Area fly-fishing guides envy you. According to Jeff Ehlert, co-owner of Grand County Fishing Company, Bowen, Blue, and Parika Lakes (the last of which you’ll be camping by) offer some of the best early-season cutthroat trout fishing in the Never Summers. "These lakes are less crowded for a really simple reason: Most fishermen don’t want to hike in that far," he says. Pack a 6-weight rod (see the Trip Planner for rental info) and use little ant and beetle patterns in spring. Toward late summer, when the fish turn into finicky eaters, use scud patterns–they look like the small freshwater shrimp on which the fish naturally feed. During the initial thaw, though, "The fish will eat a bare hook if you throw it in," Ehlert says. Pick up a fishing license ($9 for a one-day permit) at Estes Park Mountain Shop.
The verdant Kawuneeche Valley stretches along the border of Rocky Mountain National Park and the Never Summer Wilderness. Glacial ice measuring more than 20 miles long carved out this marshy lowland, creating a U-shaped homestead for megafauna. Kawuneeche means "coyote creek" in the language of native Arapaho, but today moose reign supreme. Rangers estimate that the local moose population tops 700. You’ll see the most from mid-July to late August, when it’s warm and grasses are abundant. Moose tracks are larger and pointier than those of elk, which also live here.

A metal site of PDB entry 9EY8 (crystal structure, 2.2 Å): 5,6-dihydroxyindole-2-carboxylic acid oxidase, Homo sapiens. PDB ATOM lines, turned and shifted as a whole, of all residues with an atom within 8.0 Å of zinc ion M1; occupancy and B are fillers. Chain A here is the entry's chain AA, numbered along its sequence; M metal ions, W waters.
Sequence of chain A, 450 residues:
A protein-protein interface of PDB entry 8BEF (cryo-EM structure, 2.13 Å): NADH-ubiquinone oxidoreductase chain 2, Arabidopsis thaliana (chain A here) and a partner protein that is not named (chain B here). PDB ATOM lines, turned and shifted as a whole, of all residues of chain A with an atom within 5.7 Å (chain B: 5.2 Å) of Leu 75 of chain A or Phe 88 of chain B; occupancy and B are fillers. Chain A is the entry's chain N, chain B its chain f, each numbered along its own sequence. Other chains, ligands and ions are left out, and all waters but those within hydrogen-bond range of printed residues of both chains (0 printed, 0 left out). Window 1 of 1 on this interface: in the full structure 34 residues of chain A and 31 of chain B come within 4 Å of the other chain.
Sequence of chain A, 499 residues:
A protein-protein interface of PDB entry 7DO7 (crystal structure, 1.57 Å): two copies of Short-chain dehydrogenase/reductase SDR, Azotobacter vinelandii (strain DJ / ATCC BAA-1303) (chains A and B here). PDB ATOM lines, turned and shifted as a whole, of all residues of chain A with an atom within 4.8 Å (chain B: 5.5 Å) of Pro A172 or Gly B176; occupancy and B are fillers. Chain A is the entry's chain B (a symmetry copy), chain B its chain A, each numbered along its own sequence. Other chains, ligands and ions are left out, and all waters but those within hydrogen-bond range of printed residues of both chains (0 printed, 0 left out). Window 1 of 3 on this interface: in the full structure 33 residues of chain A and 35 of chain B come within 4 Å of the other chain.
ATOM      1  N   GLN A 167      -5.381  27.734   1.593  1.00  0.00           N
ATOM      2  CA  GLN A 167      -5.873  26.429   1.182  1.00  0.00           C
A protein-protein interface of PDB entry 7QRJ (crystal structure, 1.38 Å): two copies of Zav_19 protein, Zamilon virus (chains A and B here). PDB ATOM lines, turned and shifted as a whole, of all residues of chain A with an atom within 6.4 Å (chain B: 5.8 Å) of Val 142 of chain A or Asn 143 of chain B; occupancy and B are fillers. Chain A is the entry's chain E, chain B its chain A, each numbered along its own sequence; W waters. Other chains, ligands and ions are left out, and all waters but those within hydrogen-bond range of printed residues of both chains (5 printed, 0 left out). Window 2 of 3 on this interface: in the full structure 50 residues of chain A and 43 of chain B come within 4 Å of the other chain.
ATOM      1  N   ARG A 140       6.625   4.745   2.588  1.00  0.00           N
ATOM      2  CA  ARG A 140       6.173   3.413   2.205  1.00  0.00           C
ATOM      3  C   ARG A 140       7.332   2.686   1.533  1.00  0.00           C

Notice those brown pines? The mountain pine beetle has infested more than 1.5 million acres of Colorado forest since 1996. In a healthy ecosystem, beetles are kept in check by long stretches of subzero temps, but a warming trend has both enabled the bugs to mature faster and weakened trees. Experts say Colorado could lose its lodgepole pines by 2050. Discuss: Should we intervene in protected areas, by thinning trees or spraying, though by definition a wilderness is to remain untouched by human hands?